Eligibility is a big deal to these women, and to be a member, you have to demonstrate “service” of an ancestor, and show a clear line of descent to that person. To that end, and to be of assistance to those who would join this worthy society, they have prepared a guide to establishing service for purposes of joining the DAR.

What surprised me, but perhaps should not have, is that the guide contains a wealth of information about the American Revolution and who fought when. Its worth a glance and I have included a few representative pages here.

The guide goes by the provocative name of “Is That Service Right?” and is available via Google Docs at the following URL:








I have three stories/comments about the DAR which I think are amusing.

1. When FDR addressed the national society of the DAR he began his speech with “Fellow Immigrants....”. This of course annoyed the hell out of people.

2. Strom Thurmond was the senator from the state of S. Carolina for many years, first as a Democrat and then as a Republican, changing allegiance in response to the 1964 Civil Rights Act. In other words, a well-known Southern racist. What everyone in DC knew, and most people in the South as well, is that Strom had fathered a child by his family's young black maid when he was a young man. He always supported the woman and her daughter and appearances were maintained until Strom passed away, at which time his daughter went public. In order to avoid embarrassing her father she waited until he had passed away before she applied for membership to the DAR. I never heard whether she became a member.

3. Until recently, I did not realize how many black Americans fought in the American Revolution. But quite a few did. I wonder how the DAR deals with this, because, in case you had not guessed, the DAR is very definitely one of those famous racist clubs that only admits whites and looks down on blacks, jews, and other types.  This must be quite a problem for them.

Strom Thurmond

and his lovely daughter, Essie Mae


Tuesday, January 20, 2015

Internet Advertisement Shocks Viewers and Advertisers Worldwide


draft

In a shocking advertisement placed before a trivial news story for the British Daily Mirror viewers were subjected to an unexpected video.  Although claiming to be an ad, the short film presented in a calm voice without any hype information about how to use a popular spreadsheet program in a new and useful way. There were no flashy graphics and no helpful links trying to entice the viewer to go to another web site. It was simply a short informative film with a helpful technique.

Advertisers throughout the world were outraged by this violation of all standards of public decency. “They may have well as slapped every advertiser in the face with a dead fish”, said Bill Plotnick of the International Brotherhood of Advertising and Commerce, “Advertisers everywhere were stunned by this gross violation of protocol”. “Advertisements are meant to be intrusive and obnoxious”, he went on to explain, “that is how they attain their value. If we don't have potential customers cursing us with foul language we know that we have not done our job”.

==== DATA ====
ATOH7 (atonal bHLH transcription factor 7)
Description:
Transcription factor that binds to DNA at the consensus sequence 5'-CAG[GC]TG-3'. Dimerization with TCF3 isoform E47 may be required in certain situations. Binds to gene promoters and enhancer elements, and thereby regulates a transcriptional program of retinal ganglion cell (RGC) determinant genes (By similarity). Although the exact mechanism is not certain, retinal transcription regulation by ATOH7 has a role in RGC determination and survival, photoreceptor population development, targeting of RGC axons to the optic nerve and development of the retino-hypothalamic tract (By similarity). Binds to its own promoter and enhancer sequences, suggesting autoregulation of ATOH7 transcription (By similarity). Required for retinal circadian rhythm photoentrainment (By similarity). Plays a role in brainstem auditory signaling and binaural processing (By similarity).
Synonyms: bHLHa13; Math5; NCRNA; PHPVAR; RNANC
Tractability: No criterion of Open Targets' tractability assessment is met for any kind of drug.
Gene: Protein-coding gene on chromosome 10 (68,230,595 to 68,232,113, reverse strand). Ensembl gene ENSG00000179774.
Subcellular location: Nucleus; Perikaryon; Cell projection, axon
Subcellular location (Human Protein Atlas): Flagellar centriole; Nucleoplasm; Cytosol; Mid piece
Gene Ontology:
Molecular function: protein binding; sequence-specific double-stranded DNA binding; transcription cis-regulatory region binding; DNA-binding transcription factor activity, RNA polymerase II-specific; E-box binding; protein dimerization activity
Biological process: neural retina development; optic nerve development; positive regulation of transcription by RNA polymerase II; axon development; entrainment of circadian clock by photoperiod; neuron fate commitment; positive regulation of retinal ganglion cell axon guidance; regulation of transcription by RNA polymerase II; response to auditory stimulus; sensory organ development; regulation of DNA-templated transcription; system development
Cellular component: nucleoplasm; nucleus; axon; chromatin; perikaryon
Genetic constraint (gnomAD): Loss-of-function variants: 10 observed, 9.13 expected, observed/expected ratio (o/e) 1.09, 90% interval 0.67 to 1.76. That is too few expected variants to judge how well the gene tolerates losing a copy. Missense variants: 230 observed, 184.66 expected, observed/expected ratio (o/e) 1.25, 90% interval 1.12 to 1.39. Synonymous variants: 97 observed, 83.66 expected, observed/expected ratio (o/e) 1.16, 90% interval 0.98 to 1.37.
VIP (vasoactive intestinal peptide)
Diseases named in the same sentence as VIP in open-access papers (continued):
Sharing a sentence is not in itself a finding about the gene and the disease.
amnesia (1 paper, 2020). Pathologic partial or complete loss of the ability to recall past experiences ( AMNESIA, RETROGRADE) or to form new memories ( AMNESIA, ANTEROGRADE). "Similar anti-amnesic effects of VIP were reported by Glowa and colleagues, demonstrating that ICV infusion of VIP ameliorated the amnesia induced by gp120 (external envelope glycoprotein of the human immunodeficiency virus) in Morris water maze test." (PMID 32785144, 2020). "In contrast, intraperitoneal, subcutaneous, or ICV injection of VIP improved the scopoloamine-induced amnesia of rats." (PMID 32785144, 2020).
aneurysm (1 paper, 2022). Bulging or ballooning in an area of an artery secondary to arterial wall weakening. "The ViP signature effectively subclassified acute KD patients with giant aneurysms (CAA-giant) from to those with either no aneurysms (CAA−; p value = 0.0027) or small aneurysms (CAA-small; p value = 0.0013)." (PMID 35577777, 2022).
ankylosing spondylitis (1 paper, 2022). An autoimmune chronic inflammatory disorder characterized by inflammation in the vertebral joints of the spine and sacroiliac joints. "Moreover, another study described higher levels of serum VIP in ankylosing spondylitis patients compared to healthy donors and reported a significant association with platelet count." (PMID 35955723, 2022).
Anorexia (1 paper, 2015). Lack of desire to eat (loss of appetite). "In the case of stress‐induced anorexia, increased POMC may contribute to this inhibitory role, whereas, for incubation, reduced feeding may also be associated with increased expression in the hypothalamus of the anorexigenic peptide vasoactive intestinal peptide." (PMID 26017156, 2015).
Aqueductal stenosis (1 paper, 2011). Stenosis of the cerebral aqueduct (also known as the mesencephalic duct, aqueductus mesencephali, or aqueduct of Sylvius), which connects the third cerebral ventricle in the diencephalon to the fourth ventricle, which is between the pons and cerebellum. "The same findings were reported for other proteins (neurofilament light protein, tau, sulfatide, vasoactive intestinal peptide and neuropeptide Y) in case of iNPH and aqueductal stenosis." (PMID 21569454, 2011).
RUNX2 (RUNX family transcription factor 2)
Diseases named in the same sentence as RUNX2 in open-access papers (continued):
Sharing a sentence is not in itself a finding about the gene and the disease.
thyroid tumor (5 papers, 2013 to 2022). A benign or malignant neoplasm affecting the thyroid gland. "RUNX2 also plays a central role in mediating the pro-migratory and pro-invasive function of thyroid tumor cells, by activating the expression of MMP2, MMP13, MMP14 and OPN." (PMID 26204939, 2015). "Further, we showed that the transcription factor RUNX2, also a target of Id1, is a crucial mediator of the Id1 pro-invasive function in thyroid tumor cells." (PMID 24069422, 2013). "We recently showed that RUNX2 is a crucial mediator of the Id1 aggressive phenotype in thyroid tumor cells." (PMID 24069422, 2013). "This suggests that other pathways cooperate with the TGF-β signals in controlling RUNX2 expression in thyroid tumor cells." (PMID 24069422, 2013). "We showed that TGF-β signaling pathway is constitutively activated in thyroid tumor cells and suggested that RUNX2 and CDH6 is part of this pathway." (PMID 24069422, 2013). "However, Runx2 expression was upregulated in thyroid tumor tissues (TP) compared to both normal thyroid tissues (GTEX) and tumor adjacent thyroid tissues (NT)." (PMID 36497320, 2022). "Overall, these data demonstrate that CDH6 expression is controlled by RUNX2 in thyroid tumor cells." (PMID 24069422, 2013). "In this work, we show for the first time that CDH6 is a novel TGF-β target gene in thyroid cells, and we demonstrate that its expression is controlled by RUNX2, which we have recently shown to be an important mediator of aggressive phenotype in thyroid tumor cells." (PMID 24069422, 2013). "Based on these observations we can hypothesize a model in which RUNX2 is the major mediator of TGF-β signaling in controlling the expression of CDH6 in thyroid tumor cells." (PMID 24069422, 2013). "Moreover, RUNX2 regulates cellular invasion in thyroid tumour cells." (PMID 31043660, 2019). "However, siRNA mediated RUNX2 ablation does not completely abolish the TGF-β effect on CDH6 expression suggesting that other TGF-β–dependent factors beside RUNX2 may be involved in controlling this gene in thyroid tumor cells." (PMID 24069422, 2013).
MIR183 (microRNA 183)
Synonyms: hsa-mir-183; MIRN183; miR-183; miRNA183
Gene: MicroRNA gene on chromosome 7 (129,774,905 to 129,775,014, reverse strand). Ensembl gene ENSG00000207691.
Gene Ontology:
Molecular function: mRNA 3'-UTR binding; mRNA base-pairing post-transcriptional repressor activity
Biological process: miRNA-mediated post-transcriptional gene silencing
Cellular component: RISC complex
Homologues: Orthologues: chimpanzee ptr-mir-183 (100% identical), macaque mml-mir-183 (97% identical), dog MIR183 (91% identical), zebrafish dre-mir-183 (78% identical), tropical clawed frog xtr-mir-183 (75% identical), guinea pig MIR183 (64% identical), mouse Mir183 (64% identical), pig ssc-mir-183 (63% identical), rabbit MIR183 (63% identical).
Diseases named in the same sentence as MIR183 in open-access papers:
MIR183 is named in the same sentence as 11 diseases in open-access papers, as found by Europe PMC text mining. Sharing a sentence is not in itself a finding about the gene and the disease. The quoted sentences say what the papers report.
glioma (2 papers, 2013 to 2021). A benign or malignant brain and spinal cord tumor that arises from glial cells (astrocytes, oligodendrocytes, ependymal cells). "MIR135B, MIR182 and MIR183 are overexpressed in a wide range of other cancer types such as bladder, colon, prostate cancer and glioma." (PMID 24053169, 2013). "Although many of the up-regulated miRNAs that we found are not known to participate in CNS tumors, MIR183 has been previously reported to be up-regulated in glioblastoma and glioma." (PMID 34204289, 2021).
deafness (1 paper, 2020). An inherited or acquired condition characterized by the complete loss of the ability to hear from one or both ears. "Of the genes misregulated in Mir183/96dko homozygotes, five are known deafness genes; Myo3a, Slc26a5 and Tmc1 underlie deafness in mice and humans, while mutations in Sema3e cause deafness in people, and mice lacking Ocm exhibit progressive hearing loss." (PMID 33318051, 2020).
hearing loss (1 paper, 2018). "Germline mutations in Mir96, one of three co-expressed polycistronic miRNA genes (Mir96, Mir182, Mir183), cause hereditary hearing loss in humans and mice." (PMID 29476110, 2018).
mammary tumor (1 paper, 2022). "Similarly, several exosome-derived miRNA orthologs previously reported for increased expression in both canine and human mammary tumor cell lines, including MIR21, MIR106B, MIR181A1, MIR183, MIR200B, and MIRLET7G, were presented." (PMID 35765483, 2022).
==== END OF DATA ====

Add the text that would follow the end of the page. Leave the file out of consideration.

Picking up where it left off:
Testing has revealed that viewers actually watched the controversial video all the way through instead of clicking on the “Skip Ad” button further raising hackles on Madison Avenue.

“This sort of thing has to be stopped at the source, “ said a spokesman for Turid, Turid, Turid and Snap, an Internet advertising agency located in Zurich and New York. “Governments must enact legislation to prevent this from happening again and the perpetrators of this stunt fined or arrested.”

When asked if the Department of Justice would file a complaint in British courts to stop the rogue advertisement, officials there declined to say more than they were investigating the situation.

Daily Mirror Homepage

Just A Moment


We are taking a moment to recalibrate our sarcasm, negativity and ennui.  Just because I am annoyed about life and the hypocrisy of the world is no excuse to be dreary in one's blog.  Will be right back with you.

MW


Tuesday, January 13, 2015

What Should we Learn From The 2014 Box Office?


Draft, being rewritten

This post is an essay in transition.

When we review a year's worth of films, what criteria should we use as a basis of analysis?   Should we care, as the news media does, for how much money these projects ostensibly made?  Should we discuss the content of the films, their artistic merit? Should we take a practical stance and ask what we can learn from the last year in order to propose our own films successfully?

For those who laugh at the idea of someone who reads this blog making / producing their own film, don't laugh so hard.  It is perfectly feasible for one of our readers, or a group of them, to make a film of one sort or another.  Obviously they do make films, short films that is, already.  In fact, they make longer commercial films all the time, just in a specific role, such as VFX supervisor or art director.

It is perfectly plausible to make a full length film and even possible to get that film seen, although it is much more difficult to actually make money at it.  If we ignore the point about making money for just a moment, which generally requires a distribution deal, and just focus on the process of making a film, many people reading this blog could make a film.